Chris Stedman’s book Faitheist, which makes the scandalous claim that it’d be cool if people were nicer to each other and maybe even friends sometimes, somehow caused a gigantic internet controversy. How…?

Walking into a crowded place and emptying a bunch of metal into other people’s bodies is not just a terrible decision that one person made, but basically a national pastime at this point.

The Holocaust. That happened.

I am constantly surrounded by people overtly eating corpses. Everywhere I look, people are cutting up dead bodies into little pieces and putting them into their mouths and chewing them and swallowing them. What are you all thinking?

I used to do that a lot too. What was I thinking?

A lot of people get very angry when other people want to formally celebrate their love for and commitment to another person and then do nice things together like cohabitate and raise children.

Some people directly cause the deaths of children because they think it is better to pray for health and selfishly endanger everybody around you in the process than to get a life-saving vaccine.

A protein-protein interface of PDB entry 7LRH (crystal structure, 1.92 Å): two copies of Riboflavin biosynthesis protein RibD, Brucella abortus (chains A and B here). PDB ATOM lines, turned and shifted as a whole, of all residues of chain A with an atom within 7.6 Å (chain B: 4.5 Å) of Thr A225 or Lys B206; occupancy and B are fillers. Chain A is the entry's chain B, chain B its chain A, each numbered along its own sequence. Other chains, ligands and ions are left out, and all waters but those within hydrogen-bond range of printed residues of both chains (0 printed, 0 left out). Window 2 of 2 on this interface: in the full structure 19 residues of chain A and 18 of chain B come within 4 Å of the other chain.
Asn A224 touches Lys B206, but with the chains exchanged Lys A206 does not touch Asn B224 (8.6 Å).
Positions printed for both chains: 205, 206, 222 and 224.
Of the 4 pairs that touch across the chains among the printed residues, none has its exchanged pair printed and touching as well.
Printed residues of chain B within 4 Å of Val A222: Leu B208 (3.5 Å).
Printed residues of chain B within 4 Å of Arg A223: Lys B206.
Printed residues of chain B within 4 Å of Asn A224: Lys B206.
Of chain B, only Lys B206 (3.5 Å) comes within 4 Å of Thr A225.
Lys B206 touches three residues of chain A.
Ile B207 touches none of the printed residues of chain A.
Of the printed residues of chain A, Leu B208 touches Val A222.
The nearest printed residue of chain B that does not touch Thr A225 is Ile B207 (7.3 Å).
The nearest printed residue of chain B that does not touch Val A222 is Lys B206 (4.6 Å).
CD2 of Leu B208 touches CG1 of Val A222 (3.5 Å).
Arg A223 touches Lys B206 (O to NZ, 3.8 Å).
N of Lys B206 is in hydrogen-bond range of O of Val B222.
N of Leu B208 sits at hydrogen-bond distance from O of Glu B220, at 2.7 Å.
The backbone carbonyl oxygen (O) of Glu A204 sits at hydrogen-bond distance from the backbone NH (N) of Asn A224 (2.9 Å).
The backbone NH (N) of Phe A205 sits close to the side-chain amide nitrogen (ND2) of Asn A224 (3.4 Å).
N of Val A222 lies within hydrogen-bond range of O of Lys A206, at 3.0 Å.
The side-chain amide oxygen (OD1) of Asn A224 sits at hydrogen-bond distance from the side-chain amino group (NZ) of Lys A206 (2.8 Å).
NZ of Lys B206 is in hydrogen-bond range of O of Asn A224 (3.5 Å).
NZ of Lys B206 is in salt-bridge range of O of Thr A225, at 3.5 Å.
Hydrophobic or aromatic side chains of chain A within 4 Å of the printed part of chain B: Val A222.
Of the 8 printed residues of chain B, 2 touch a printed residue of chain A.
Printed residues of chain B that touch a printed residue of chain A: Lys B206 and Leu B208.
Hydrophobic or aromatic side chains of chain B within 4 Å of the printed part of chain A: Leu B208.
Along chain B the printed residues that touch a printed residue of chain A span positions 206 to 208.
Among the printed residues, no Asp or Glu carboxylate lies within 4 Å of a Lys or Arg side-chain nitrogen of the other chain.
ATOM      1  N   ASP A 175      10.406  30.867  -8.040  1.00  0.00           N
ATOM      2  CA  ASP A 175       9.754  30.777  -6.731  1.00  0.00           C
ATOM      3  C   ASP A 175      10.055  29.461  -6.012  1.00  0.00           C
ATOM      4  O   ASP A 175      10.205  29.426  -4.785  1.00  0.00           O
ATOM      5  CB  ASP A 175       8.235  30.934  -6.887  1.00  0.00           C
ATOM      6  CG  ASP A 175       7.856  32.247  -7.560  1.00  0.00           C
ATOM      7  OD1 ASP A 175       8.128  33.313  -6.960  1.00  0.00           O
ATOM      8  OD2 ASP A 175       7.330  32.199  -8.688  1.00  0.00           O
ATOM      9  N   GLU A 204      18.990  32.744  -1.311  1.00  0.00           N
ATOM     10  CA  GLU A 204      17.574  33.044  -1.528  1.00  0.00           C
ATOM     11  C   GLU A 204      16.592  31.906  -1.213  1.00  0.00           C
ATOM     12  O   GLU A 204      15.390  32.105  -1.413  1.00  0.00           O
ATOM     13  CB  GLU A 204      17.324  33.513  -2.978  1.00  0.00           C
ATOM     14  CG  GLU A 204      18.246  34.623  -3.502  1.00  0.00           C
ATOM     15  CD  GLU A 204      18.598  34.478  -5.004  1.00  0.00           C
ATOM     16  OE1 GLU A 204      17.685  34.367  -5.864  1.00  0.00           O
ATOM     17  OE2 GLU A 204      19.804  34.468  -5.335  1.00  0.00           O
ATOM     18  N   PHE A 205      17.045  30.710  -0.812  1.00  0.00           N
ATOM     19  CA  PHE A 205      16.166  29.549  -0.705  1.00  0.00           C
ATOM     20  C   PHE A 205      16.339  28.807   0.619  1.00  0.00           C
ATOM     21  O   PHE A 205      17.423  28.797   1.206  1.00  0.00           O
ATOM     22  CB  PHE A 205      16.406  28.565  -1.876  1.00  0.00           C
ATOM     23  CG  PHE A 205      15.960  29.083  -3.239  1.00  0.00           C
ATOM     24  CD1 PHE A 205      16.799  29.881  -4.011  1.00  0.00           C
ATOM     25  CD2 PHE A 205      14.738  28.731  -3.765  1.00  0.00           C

So how am I supposed to go on talking about how humanity will be its own salvation? How can I keep babbling about fixing all our problems with reason and compassion? Why should I keep living out my values when it doesn’t seem to do any good?

This would probably be a good time to warn you that I am not leading up to a miraculous answer. I am mostly whining out loud. Happy Festivus, world: here are all the ways you have disappointed me lately.

But the fact is, even when it seems pointless, we must keep the faith. Maybe we won’t manage to save ourselves from ourselves, but it seems pretty clear that nobody else will, either, so we might as well try, right? We are our own best hope. Disappointing, maybe, but we have to work with what we’ve got.

You should also remember that wonderful things are happening all around, even though you can’t see most of them. At any given moment, billions of people are being perfectly nice to each other. The media only reports on the bad stuff because it is the exception to the rule.

It helps to have a boyfriend who is constantly ready to appease your rage with a well-timed picture of a bunny snuggling with a kitten, or an uplifting motivational speech, or an affectionate note, or a supportive hug. I actually don’t know of any other boyfriend who is as good at this kind of thing as the one I use. I don’t even know if they make this model anymore, but I recommend investing in one immediately if you fine it – maybe try Craigslist?